Top 8 Problems to Check Before Going Boating
Check For These Boat Problems Before A Boat Trip
Every year, the coastguard receives countless calls from boaters caught in the water at night who are unable to reach the coast. Boaters say they have seen red lights and hope the Coast Guard can pinpoint their location. Marine radio signals can transmit for many miles and there might be hundreds of flashing red lights in an area, but this kind of information is not helpful in locating a boat.
Boating Safety First
Update your maps and familiarize yourself with the local boat rules and zones. Get a local map of the area where you will go by boat. Study the chart and plan your course in advance. This will help you decide which day and time is best for sailing and inform yourself what kind of clothes and equipment you need to bring. Did you check the weather forecast?
Responsible sailing and boating in general has a lot to do with common sense. This includes an extensive review of boat equipment. Another way to protect yourself and your passengers from the sun is to use lots of sunscreen and a few extra hats.
Get to know the moving parts of your sailboat
A sailboat is a machine that is constantly in motion so take care of all moving parts of your boat. This includes large things such as spars and booms that swing when turning and are not fastened with screws.
Clean the deck as well as possible before stowing your sails.
Deck Joints – Try to look as closely as possible at the hull and deck joints of a yacht, especially if you see any abnormalities or strain on the joint.
Then look for areas where water has passed through, or see if there is water in the bilge, indicating that the joint seal is no longer complete. Problems with lower units are common on outboard axis drives, especially in difficult places. In most cases, problems with lower units arise due to a bad seal or a hairline crack in the housing that allows water to penetrate. The only way to know for sure whether the bottom unit gasket on the boat is working properly is to look for low oil content and make sure it does not look milky.
Corrosion – Watch out for excessive gray, white or chalky corrosion on aluminum and red or brown stripes on steel.
Cracks – If you see many cracks, the boat must be inspected by a specialist. Check for stress cracks in the fuselage and cannons. Some of these are due to bumps on the dock and may not be a problem, others are cosmetic and still others may be due to unusual movements of the boat that are not normal.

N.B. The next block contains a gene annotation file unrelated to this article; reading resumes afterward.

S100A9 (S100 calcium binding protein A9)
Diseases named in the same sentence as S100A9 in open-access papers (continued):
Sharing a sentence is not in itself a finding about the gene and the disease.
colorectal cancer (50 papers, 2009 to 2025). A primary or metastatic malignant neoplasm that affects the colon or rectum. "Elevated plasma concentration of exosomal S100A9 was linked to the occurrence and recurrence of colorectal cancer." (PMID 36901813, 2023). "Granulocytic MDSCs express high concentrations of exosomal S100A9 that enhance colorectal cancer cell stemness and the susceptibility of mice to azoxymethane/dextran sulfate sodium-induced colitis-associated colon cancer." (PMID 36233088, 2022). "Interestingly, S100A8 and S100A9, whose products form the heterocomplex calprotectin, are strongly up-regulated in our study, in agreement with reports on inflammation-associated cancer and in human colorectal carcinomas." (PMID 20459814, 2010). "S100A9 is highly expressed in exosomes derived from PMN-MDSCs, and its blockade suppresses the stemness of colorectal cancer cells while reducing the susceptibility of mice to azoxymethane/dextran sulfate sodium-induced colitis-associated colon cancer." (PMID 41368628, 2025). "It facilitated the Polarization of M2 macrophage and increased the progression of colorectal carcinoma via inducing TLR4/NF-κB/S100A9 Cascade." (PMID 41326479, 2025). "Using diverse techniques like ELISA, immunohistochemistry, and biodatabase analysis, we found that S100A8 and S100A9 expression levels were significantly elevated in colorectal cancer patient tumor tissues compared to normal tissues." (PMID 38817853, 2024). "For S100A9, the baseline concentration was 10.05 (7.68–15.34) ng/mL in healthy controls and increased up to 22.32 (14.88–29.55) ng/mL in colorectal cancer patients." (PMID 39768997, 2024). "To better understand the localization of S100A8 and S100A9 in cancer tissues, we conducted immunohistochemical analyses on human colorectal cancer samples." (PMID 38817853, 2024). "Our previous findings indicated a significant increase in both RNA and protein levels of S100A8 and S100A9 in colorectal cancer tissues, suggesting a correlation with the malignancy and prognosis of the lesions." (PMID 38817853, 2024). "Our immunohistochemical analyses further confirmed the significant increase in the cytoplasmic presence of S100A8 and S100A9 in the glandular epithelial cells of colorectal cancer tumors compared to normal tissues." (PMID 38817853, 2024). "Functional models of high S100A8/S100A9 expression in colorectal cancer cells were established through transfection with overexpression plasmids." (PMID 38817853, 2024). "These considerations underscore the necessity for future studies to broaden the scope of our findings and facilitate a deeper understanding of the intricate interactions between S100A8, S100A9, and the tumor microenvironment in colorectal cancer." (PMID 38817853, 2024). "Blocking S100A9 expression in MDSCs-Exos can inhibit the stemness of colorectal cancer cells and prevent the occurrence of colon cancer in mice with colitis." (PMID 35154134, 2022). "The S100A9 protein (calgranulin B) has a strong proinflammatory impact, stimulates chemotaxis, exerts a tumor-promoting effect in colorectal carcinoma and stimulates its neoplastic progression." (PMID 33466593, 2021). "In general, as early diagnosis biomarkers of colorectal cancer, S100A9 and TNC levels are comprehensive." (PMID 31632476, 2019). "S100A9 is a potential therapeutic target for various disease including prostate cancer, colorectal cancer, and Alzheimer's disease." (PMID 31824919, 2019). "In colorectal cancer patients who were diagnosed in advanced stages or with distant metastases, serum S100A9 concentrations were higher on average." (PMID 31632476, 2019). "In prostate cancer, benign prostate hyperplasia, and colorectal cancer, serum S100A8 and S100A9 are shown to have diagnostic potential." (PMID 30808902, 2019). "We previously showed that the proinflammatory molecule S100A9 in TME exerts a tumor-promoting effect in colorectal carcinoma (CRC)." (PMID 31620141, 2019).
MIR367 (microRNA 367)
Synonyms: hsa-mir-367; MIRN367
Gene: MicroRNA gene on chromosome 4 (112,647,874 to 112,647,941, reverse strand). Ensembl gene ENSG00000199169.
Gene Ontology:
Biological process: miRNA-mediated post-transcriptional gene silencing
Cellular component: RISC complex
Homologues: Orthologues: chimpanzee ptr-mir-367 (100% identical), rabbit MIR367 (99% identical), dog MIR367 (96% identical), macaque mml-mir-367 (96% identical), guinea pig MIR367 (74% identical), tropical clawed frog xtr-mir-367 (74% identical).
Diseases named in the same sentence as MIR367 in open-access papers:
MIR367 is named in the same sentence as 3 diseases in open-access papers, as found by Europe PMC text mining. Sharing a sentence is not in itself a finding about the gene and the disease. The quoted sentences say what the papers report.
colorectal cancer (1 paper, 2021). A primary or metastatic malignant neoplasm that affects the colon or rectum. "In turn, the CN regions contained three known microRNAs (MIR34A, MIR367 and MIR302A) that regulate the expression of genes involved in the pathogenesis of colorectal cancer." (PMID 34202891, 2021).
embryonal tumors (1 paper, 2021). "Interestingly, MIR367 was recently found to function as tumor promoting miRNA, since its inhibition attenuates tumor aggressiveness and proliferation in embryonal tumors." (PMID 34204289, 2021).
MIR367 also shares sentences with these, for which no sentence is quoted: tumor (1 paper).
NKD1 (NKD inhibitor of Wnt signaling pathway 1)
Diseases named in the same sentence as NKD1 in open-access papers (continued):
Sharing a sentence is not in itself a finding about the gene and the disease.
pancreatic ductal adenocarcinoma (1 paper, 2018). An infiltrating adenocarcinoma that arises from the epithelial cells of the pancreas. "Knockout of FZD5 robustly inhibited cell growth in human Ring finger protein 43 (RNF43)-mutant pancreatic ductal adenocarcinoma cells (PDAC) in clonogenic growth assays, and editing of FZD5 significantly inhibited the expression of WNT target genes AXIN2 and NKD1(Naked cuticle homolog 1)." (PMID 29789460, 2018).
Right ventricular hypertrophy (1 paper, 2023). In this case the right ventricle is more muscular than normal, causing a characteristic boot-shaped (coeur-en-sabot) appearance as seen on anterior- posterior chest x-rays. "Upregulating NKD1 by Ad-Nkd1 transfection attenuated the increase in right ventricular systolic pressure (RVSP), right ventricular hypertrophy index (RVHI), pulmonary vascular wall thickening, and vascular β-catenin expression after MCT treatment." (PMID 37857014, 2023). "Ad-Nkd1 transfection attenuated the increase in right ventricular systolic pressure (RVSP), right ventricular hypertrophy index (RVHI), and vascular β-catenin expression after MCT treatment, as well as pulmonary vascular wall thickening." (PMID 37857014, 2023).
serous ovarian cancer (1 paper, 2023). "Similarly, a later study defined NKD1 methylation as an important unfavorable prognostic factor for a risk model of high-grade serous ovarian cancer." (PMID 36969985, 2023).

Boat Engine Trouble
Boating with a bad engine can put you in serious trouble. If this is the case, the next time you look at a used boat, check out the most common problems that arise on used yachts and boats. Engine problems are high on the list.
Drain Plug – Installing the drain plug is one of the most basic procedures when boating, but boaters around the country often forget this, especially at weekends. To make matters worse, several boat models have more than one plug. An operator who fails to install a plug can cause the boat to be full of water.
In boating, the only thing more frustrating than a boat that doesn’t go anywhere is one that doesn’t stop. Anchoring your ship in a hot fishing spot or secluded cove for a few hours of relaxation is part of the fun.
When the boat is in the water; it’s loaded up with gear, ice, and your favorite beverages; and everyone who is aboard. Maybe you’ve even put together a playlist on your iPod for the occasion. Don’t get caught with a dead battery when you fire up the engine.
You can avoid this dockside drama by checking all of your batteries with an onboard or portable meter, well before your first trip.
These days gasoline is mixed with ethanol to increase the octane and have a cleaner fuel…But ethanol loves water. So much so, in fact, that it will absorb it to the point of saturation before separating your fuel into a watery mess. That’s when it makes a disaster of either your fuel tank, fuel lines, fuel system—or all three. Countless boat owners learn this painful chemistry lesson at the beginning of each season, and not only can it ruin your first run, it can also be a wildly expensive problem to fix.
The best way to avoid this situation is to use low octane gasoline or add a good-quality fuel stabilizer, every time you fuel up. Additionally, engines should be run dry of fuel at winterization time.
Do your homework before you go on the boat and have a great time on the water. Boating can be a great experience and a source of pleasure. Just remember to use the services of a quality dealer to make the process smoother when buying and check the used Boat Alert history by checking the HIN.
You may also want to read the boat safety tips for people boating with children.
Printable boating checklist
- Do a general cleaning of hull, deck and topsides using a mild detergent